Then lock down happened, the live event was cancelled and the May Fayre moved online instead.
So the only business journey I actually have done in the new car was to ‘For The Love of It‘ a street arts networking event in Manchester which happened immediately before lock down. The car performed well. The inbuilt sat nav got me to the venue (Cobden Street Works the new base of Walk the Plank) which I had never visited before without a hitch. I navigated to a nearby Instavolt charger at a garage and put on enough charge to enable me to complete the return journey and that was that.
One major change I have had to take on is the use of a smartphone which I inherited from my husband when he upgraded his. A lot of electric chargers require the use of a mobile app for that particular network (and there are lots of different charging networks). Instavolt, however, is one of the networks that allow you to charge using a contactless debit / credit card and the charger had lots of simple easy to read buttons that light up in order to tell you what to do.
I have since discovered that I was fortunate in my choice of first charger experience as Instavolt are very reliable and easy to use compared to some other networks. Some charging points can be broken when you turn up or the charging point works but the app doesn’t.
Another problem for some electric charging points is that they can be ‘Iced’ (the parking space is taken up by an internal combustion engine vehicle) which stops electric vehicles from using them.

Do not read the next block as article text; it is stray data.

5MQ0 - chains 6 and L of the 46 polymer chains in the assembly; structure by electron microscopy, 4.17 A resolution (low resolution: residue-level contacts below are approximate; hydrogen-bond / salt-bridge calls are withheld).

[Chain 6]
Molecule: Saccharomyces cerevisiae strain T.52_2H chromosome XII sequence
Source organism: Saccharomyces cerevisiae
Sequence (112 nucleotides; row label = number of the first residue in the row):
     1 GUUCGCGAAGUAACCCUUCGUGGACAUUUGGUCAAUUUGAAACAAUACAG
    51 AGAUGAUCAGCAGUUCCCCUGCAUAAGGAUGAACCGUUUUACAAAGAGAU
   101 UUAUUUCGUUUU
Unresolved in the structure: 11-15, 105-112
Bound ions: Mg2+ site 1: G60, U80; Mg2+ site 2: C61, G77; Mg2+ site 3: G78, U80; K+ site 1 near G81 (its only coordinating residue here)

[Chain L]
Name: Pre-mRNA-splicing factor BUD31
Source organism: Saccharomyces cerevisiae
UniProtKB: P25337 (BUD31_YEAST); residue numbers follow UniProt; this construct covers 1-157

The solution to a lot of these problems is Zap Map. This is an app which let’s you plan your journey. You input the range of your vehicle, where you want to go and it suggests charging points you might want to use to get there.
You can see if anyone is using the charging points, whether any are broken and users can report issues they have had with the chargers and upload pictures of the charging station so you can see what it looks like and find them more easily. So if you are planning a long journey and can see a particular charging point is having technical problems over and over again then you can simply choose a different charging point for your route. I think it eliminates what they call ‘range anxiety’ pretty much altogether. If you have plenty of money that is not such an issue any more anyway as most new electric cars have enough range to complete most journeys without the need to charge away from home (in the UK anyway as nowhere is very far away from anywhere else compared to America for example).
We are going to have a different epic electric car journey soon as we are going to Cornwall for 2 weeks. We are planning to use the Zoe as it has the greater range (particularly as we are now in Winter) and we need to get to YHA Eden project (where we are staying) by 10pm at the latest. This gives the different challenge of fitting everything for the holiday into the smaller bootspace This will include clothes for a 3 and a half year old and a 19 month old plus everything else they need and stuff for me and Tim.
So I shall also be taking a holiday from blog writing for 2 weeks so there will be more on the progress of our Secret Keeper Shadow Puppet Murder Mystery Series then. Till then Very Best Wishes and stay safe to you all my lovely readers.